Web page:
Ceolwerac is a mold-like plant that grows in several thin, fuzzy tendrils. When exposed to sunlight, the thready tendrils of this plant start to weave together with one another into grass-like chutes. During this process, the plant begins to produce fine, powdery seeds that are light as the dust. In a dry environment, these seeds quickly take hold of any sudden gust of wind and fly adrift with the loose grains of sand. When they finally land, they attach themselves to any parched object, quickly deploying thin, thready roots to search for and glean any traces of moisture that may lie within. Once sufficient water is found, the plant will sprout out in tendrils towards the sun, weave together, and follow through with the process all over again.
Genetics and Reproduction
Being very mold-like, this plant spreads rapidly and multiplies quickly. The spores can continue growth in dry areas, but cannot flourish in severely damp or terribly wet places. This is why Ceolwerac is not likely to begin taking root within the human body.
"On very rare occasions, a Ceolwerac may begin sprouting within an extremely dry nasal passage. The best means of ridding yourself of such growth is to fully submerge yourself in water. Allowing the water to momentarily flood your nose, the tendrils should dissolve and the seedlings should shut up and flow out as you allow the water to drain." ~Master Moriel
Growth Rate & Stages
As a seedling, it is hard to differentiate this plant from any grains of sand or dust. When Ceolwerac seedlings attempt to take root, it can resemble a minuscule jumping spider with stringy legs. As the roots take form and proper moisture is acquired, the threads strengthen and waver loosely in the wind. When the sun shines upon them, they weave together and give the appearance of super-thin blades of whitish gray-green grass.
Ecology and Habitats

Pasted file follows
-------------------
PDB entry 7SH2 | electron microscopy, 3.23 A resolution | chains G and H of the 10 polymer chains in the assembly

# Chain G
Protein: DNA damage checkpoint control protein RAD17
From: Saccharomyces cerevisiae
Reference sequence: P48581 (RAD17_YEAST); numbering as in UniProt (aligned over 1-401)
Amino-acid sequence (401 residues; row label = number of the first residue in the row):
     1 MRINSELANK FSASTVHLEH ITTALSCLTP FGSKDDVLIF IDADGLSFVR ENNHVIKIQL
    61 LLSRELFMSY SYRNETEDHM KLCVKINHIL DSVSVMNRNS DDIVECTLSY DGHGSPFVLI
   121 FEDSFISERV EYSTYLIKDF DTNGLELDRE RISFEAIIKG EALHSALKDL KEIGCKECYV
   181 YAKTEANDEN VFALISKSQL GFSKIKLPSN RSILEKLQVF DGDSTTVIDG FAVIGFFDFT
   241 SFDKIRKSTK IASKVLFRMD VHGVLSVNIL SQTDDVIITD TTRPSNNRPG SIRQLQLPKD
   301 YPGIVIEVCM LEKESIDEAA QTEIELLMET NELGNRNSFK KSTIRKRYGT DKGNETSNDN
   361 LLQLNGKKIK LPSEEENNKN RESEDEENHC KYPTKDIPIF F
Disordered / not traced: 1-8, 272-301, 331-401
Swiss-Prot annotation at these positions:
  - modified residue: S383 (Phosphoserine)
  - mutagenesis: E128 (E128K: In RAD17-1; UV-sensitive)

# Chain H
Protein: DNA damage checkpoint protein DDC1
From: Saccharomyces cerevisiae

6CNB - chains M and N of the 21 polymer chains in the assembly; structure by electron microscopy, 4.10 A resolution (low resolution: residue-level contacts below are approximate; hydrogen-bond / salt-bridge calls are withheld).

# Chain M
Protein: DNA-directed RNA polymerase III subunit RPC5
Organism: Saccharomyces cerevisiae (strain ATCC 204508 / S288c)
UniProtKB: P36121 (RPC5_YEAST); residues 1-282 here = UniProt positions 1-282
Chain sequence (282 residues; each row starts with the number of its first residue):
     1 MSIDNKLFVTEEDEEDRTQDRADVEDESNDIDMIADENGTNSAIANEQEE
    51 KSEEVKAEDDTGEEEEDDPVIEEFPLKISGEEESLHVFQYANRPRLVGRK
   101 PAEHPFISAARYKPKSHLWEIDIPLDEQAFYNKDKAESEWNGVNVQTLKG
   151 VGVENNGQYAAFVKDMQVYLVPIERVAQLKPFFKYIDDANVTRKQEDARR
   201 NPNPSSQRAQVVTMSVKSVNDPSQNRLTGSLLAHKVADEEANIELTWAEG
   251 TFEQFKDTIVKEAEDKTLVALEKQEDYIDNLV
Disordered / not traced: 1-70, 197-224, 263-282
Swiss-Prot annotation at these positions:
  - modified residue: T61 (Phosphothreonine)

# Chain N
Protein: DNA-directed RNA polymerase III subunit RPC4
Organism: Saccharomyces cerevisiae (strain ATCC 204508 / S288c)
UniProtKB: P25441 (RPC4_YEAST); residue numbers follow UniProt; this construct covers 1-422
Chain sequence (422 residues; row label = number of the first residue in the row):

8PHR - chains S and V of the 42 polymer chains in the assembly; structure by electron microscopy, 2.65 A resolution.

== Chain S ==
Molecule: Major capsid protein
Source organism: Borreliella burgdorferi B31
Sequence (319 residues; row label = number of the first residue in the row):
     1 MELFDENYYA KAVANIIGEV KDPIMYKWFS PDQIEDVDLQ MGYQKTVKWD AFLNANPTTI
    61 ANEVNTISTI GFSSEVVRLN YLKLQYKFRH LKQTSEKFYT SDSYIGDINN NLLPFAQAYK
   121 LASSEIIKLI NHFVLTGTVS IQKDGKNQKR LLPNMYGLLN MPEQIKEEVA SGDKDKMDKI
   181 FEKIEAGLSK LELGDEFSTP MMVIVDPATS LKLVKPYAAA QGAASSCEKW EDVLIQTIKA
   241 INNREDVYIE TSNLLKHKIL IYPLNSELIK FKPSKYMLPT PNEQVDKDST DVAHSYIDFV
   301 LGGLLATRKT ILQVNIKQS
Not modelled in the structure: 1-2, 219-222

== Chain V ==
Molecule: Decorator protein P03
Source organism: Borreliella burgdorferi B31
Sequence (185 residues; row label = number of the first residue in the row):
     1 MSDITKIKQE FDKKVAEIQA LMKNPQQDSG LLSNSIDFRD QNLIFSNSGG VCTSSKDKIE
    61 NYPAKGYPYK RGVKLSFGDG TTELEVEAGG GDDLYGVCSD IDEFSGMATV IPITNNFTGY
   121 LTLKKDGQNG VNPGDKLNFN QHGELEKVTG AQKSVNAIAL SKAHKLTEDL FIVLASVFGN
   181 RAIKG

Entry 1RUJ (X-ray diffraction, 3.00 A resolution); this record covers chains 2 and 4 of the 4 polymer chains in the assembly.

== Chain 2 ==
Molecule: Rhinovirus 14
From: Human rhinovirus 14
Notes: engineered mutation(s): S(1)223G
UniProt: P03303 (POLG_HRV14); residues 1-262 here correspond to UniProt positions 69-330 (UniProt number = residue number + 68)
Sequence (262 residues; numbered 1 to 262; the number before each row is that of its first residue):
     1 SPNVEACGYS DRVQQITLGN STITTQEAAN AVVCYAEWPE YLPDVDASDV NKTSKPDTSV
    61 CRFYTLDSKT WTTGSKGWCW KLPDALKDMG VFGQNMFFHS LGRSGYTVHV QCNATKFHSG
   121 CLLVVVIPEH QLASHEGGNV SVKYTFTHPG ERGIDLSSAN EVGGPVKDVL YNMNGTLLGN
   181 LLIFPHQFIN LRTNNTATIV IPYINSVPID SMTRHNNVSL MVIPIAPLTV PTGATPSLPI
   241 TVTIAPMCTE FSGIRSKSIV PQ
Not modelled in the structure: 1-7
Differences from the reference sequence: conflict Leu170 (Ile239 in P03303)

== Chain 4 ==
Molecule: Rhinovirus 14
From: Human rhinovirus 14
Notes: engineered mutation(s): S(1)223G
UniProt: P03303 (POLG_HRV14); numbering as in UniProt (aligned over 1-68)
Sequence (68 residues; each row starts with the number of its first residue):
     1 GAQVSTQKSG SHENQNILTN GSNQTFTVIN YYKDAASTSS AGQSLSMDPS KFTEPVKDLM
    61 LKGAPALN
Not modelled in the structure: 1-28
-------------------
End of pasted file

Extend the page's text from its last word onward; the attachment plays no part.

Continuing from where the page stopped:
Dietary Needs and Habits
Due to its extreme sensitivity to water, the Ceolwerac is found most often in desert habitats. This plant needs very little to survive. It feeds off of dry climate and dehydrated matter such as parched sand or dead, rotting tree bark. It does require water, however, but only a tiny bit. The tad it needs is gleaned from the dry matter around it. If the object it has taken root upon becomes completely dry, it will spread its thin, short, wispy, spiderweb-like roots around to locate more moisture. It will grow out, expand, and travel, consuming the very minute amounts of water found within every piece of matter it happens upon. Any relatively large drop of moisture that directly makes contact with the tendrils causes the genetic structure of the plant to be compromised. This causes the plant to remain stagnant in moist environments and cease to grow. Its light and airy mold-like spores will fall off and become dust-like particle fragments. If flooded out with water, or rained upon, the stalks will unravel and practically dissolve into the liquid, becoming a gell-like mass until it is almost completely diluted. The tiny spore particles will remain as grains of dust or sand- minuscule pieces that become very hard and sharp as a defense mechanism to shut the water out. When the water eventually evaporates, the little spores open up again and, feeding off of the sun and the dry matter around them, can quickly begin spreading and multiplying again.